8: Resolving “gray” issues
IT likes to work in binary (black and white). Unfortunately, many of the people issues that plague projects are “gray.” There is no right or wrong answer, but there is a need to find a place that everyone is comfortable with. Those who can identify and articulate the problem, bring it out in the open, and get it solved are instrumental in shortening project snags and timelines.
9: Vendor management
Few IT or MA programs teach vendor management — and even fewer IT’ers want to do this. But with outsourcing and vendor management on the rise, IT pros with administrative and management skills who can work with vendors and ensure that SLAs (service level agreements) and KPIs (key performance indicators) are met bring value to performance areas where IT is accountable. They also have great promotion potential.
10: Contract negotiation
The growth of cloud-based solutions has increased the need for contract negotiation skills and legal knowledge. Individuals who bring this skills package to IT are both recognized and rewarded, often with highly paid executive positions.
Data center tool integration projects don’t end when you finish linking up systems. Without testing and regular maintenance, integrations quickly fall apart.
The hardest part of some projects — especially those involving multiple data sources, formats and interdependencies — is the finish.
Data-center-wide integrations require keen knowledge of all the IT infrastructure monitoring tools involved, including data formats, API use and so on. The setup must be carefully tested even if the IT team and/or consulting company followed best practices. And the integration project is never completely done, as interconnections are easily broken when patches, updates and new systems are introduced.
Test behaviors between tools
Regardless of the integration mechanism — API, plug-in, agent, email, simple network management protocol or even out-of-the-box compatibility — test each element thoroughly to ensure that a tool accesses data as expected. This is crucial when the connection method depends on specific configuration details like a server email address, IP address or protocol.
Integrating two or more IT infrastructure monitoring tools can be tricky, and tests show that you got it right. Test behaviors between the tools to verify they behave as expected. If you integrate Nagios monitoring and management alerts into the Spiceworks help desk tool, for example, Spiceworks remains the principal ticketing system in the enterprise. Configuring the email and parser code in Spiceworks is difficult depending on common message elements from the sending system. Once the setup is finished, trigger an email from Nagios to test if Spiceworks acknowledges and acts on the alert. If not, re-examine your integration work.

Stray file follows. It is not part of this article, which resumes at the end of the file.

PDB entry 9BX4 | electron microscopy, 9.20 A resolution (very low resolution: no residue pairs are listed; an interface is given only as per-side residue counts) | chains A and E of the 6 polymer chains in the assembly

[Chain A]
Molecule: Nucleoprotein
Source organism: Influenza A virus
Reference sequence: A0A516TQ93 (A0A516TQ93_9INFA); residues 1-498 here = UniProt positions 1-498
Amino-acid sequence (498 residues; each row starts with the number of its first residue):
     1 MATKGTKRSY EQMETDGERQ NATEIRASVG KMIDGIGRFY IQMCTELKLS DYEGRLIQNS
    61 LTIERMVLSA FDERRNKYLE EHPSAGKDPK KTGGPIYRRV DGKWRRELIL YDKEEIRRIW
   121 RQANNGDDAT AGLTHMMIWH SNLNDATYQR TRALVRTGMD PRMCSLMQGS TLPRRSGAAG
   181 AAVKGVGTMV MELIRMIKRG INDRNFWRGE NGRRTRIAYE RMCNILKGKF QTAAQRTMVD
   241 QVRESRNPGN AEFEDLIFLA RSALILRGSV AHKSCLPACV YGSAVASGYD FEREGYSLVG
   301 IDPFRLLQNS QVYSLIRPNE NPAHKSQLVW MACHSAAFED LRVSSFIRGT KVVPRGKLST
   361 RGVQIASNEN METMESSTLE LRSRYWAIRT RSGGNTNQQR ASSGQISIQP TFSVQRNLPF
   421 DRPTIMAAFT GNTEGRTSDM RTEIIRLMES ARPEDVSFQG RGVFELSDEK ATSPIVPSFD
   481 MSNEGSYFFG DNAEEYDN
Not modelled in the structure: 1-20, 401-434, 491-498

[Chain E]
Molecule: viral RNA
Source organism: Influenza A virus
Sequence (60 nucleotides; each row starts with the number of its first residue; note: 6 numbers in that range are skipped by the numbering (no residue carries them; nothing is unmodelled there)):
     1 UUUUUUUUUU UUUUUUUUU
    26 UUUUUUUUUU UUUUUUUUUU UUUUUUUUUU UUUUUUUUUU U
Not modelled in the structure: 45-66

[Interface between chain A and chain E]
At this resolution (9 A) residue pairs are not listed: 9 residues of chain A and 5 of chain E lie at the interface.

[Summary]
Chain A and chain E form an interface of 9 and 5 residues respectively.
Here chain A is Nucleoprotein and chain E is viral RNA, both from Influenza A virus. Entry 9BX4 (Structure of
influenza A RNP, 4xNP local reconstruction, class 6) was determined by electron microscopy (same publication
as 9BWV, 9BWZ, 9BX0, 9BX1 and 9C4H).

Don’t just check that it reads data successfully; make sure the tool correctly processes and reports on data. If not, a normal log data entry could trigger false positive alerts, or performance data could skew graphical reports.
There is such a thing as too much communication. Agents, coding with software development kits and other integration mechanisms don’t always guarantee good performance. Busy networks and high volumes of data or message transfers cause problems. Measure the volume of data or messages and the various sources to check if a single tool can handle everything properly. This takes a bit of testing and refinement in complex environments.
Even the most flexible and highly extensible tools do not guarantee interoperability with other tools or systems. There are so many potential combinations of hardware and software that you’re bound to encounter a tool that won’t work properly with another. Try working with the tool vendor to create a viable plug-in, script or other integration element. If you can’t, redefine or shelve that component of the integration project.
Don’t let change be disruptive
Each connection and integration method creates interdependencies that are easily disrupted by patches and upgrades.